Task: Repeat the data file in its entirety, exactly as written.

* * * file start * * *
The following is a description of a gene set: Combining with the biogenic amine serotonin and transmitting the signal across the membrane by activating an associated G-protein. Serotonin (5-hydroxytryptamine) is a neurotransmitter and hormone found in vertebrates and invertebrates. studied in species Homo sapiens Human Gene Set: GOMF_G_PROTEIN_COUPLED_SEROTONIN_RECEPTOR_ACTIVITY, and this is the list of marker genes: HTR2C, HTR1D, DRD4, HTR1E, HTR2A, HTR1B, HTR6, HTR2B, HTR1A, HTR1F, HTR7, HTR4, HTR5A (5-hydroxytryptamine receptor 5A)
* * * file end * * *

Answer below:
The following is a description of a gene set: Combining with the biogenic amine serotonin and transmitting the signal across the membrane by activating an associated G-protein. Serotonin (5-hydroxytryptamine) is a neurotransmitter and hormone found in vertebrates and invertebrates. studied in species Homo sapiens Human Gene Set: GOMF_G_PROTEIN_COUPLED_SEROTONIN_RECEPTOR_ACTIVITY, and this is the list of marker genes: HTR2C, HTR1D, DRD4, HTR1E, HTR2A, HTR1B, HTR6, HTR2B, HTR1A, HTR1F, HTR7, HTR4, HTR5A (5-hydroxytryptamine receptor 5A)